Regulated water charges varied substantially between the different states in the Murray-Darling Basin in 2021-22 as wet conditions across the Basin kept water availability high, the ACCC’s annual Water Monitoring Report 2021-22 shows.

The Murray-Darling Basin focused report monitors regulated water charges, compliance with the water rules by infrastructure operators, and ‘transformation’ arrangements that allow irrigators to convert an irrigation right into a standalone water access entitlement, held by the irrigator or traded to another person.

“The ACCC’s report aims to keep stakeholders informed of the changes in regulated water charges and the irrigation market in the Basin, the largest and most complex river system in Australia,” ACCC Deputy Chair Mick Keogh said.

As part of its water monitoring, the ACCC prepares ‘typical bills’ which estimate the annual charges that irrigators pay for different water entitlement and delivery scenarios from on-river (bulk) operators and irrigation infrastructure operators.

“Transparency helps water users understand the charges they are paying, water markets to work efficiently and policy makers to assess the impact of reforms to the regulatory framework,” Mr Keogh said.

This report is structured by state and highlights that regulated water charges differ substantially between different Basin states, and that state government policies have a significant impact on on-river typical bills.

The wet conditions in 2021-22 allowed off-river infrastructure operators in the northern Basin, where annual crops such as cotton are common, to deliver 47 per cent more water compared to 2020-21. In the southern Basin, where dairy and perennial horticulture crops are more common, off-river infrastructure operators delivered only one per cent more water in 2021-22 compared to 2020-21.


Typical on-river bills for Sunwater’s irrigation customers for 2021-22 were between six and fifteen per cent lower than in 2020-21.

“The Queensland Government discounts and rebates for irrigators substantially reduced the charges paid to Sunwater by irrigators, especially horticulturalists,” Mr Keogh said.

New South Wales

Typical on-river bills for WaterNSW customers rose substantially in 2021-22 compared to 2020-21.

“Increases in input costs and the ending of the New South Wales drought relief waiver for fixed government charges led to substantial increases in our typical bill calculations for 2021-22 compared to the year before,” Mr Keogh said.

The report shows that, in most cases, rises in typical bills for NSW off-river operators, particularly larger ones like Murrumbidgee Irrigation, Coleambally and Murray Irrigation, were driven by rises in the on-river component of these bills, due to Independent Pricing and Regulatory Tribunal’s 2021 price review and the ending of the drought rebate.


In Victoria, charges levied by Goulburn-Murray Water and Lower Murray Water have risen by less than inflation since 2019-20, meaning they have fallen in real terms.

“Water storage levels were high in Victoria in 2021-22 and substantial rainfall kept demand for irrigation water down,” Mr Keogh said.

South Australia

Similarly, in South Australia, typical bills for private diverters and Central Irrigation Trust and Renmark Irrigation Trust customers fell in real terms.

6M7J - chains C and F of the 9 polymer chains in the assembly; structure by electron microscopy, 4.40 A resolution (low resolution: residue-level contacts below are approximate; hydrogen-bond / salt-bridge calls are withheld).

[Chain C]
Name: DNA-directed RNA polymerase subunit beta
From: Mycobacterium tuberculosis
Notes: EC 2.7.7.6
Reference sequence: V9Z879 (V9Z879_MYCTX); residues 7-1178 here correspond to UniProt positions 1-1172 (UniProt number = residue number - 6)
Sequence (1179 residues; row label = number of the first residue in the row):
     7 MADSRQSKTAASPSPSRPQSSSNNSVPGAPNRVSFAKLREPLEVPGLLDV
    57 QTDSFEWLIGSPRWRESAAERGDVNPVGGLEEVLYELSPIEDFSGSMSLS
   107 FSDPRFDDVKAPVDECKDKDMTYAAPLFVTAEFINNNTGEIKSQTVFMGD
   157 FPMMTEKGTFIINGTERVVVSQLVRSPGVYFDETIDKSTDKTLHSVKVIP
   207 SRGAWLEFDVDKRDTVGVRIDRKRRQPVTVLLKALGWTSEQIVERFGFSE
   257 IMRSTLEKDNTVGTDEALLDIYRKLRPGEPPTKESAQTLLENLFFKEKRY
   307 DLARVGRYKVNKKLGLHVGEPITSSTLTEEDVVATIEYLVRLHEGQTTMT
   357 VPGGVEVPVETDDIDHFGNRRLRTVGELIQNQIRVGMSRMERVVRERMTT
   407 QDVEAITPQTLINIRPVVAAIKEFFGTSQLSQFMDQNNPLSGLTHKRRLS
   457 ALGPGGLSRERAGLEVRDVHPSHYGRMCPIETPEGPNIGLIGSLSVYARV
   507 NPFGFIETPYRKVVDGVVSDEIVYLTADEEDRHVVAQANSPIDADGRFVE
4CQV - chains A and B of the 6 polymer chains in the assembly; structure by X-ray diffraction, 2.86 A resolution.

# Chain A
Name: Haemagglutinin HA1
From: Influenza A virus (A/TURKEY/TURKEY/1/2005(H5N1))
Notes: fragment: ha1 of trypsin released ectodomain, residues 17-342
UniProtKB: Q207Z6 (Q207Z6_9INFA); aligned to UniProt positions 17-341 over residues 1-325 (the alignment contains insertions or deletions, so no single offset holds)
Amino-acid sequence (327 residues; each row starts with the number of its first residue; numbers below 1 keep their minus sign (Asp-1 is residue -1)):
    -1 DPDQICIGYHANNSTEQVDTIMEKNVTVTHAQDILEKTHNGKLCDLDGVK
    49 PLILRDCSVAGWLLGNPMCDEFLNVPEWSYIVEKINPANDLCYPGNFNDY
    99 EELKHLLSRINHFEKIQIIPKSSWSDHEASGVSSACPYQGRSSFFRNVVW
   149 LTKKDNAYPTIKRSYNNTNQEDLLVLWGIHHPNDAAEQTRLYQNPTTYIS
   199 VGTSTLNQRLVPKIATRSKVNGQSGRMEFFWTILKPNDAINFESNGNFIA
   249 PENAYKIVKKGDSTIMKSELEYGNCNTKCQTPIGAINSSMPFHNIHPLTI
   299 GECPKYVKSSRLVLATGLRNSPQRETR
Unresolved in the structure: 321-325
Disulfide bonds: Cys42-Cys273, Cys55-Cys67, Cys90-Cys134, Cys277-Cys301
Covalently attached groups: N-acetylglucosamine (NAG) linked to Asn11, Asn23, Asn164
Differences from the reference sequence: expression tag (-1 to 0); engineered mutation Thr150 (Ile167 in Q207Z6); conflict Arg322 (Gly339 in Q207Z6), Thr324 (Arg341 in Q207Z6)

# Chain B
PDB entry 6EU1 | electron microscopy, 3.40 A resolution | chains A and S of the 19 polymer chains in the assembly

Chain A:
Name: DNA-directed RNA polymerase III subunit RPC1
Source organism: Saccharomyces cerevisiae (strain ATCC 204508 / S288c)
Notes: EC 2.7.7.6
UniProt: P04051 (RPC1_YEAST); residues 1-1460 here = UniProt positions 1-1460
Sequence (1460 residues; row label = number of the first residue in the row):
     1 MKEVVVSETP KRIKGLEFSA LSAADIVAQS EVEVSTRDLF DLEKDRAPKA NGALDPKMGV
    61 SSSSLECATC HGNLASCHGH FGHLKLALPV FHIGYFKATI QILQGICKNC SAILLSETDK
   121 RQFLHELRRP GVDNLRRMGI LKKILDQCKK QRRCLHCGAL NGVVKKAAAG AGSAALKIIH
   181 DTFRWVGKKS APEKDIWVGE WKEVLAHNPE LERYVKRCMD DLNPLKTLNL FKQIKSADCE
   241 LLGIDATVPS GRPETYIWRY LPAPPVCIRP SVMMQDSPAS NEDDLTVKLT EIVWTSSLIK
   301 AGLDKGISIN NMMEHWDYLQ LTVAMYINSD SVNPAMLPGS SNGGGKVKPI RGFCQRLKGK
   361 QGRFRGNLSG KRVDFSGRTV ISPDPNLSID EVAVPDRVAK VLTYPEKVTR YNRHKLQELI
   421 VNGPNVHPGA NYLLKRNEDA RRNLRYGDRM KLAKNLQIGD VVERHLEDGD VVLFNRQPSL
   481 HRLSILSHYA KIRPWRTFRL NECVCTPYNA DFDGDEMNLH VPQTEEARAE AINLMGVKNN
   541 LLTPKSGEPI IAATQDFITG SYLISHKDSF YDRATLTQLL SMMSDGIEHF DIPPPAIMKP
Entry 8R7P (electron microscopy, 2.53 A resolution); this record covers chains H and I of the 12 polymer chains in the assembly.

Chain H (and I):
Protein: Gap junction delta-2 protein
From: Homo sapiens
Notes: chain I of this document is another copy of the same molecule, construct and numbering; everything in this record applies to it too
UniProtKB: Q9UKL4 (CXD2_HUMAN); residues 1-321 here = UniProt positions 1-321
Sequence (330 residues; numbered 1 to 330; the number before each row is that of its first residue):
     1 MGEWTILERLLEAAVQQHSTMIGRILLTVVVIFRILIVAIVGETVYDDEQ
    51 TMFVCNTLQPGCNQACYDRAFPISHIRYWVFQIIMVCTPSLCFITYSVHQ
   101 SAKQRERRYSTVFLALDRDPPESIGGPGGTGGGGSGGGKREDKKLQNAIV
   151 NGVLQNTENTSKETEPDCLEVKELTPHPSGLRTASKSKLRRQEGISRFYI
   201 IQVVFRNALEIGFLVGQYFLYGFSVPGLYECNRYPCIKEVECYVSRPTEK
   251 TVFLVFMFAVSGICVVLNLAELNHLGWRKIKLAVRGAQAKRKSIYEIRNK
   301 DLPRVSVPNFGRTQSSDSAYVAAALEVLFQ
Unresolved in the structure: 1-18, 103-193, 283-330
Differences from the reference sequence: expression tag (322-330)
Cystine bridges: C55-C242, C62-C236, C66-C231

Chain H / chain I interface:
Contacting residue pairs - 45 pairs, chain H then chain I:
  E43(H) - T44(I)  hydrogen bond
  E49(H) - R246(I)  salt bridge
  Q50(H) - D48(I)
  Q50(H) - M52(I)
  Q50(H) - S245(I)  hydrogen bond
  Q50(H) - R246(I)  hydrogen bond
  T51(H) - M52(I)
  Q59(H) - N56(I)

The charges that SA Water levies on its transportation customers are higher than any other regulated water charges monitored by the ACCC, reflecting the higher cost of service.

Trading water: transformations, terminations and complaints

Across all Basin states, irrigators transformed small volumes of irrigation rights in 2021-22. The volume of water delivery rights terminated was a very small proportion of the rights on issue (generally less than one per cent).

“Low numbers of transformations and terminations suggest the industry was relatively stable in 2021-22,” Mr Keogh said.

The ACCC received 7 complaints about water-related matters in 2021-22, including one from an irrigator. This continues a decline in water complaints and inquiries to the ACCC since 2018-19.

“Fewer complaints may in part be attributed to the rules having been in effect for over 12 years, meaning that most infrastructure operators have a mature understanding of the water rules,” Mr Keogh said.


The Water Act 2007 (the Water Act) provides the frameworks and institutions to ensure that the Basin is managed in the national interest.

The ACCC has several roles under the Water Act that include monitoring regulated water charges (including termination fees), transformations, and compliance with the Water Market Rules and Water Charge Rules (the Rules) under sections 94 and 99 of the Water Act. To provide greater context the ACCC also includes the water allocation trades processed by off-river infrastructure operators, and total transformation processing times.

An infrastructure operator is an entity that owns or operates infrastructure for the storage, delivery or drainage of water for the purposes of providing a service to someone who does not own or operate the infrastructure. Some infrastructure operators store and deliver water on-river. These operators include WaterNSW, Sunwater and the Department of Regional Development, Manufacturing and Water (DRDMW) in Queensland, and Goulburn-Murray Water (GMW) in Victoria. They are referred to as either bulk water operators or on-river operators.

An off-river infrastructure operator provides services such as the storage, delivery and/or drainage of water diverted from a natural watercourse through a network consisting of off-river channels to another operator.

An on‑river infrastructure operator harvests and stores water through infrastructure such as dams, lakes, weirs and reservoirs located primarily on a natural watercourse, and delivers water, primarily through natural watercourses.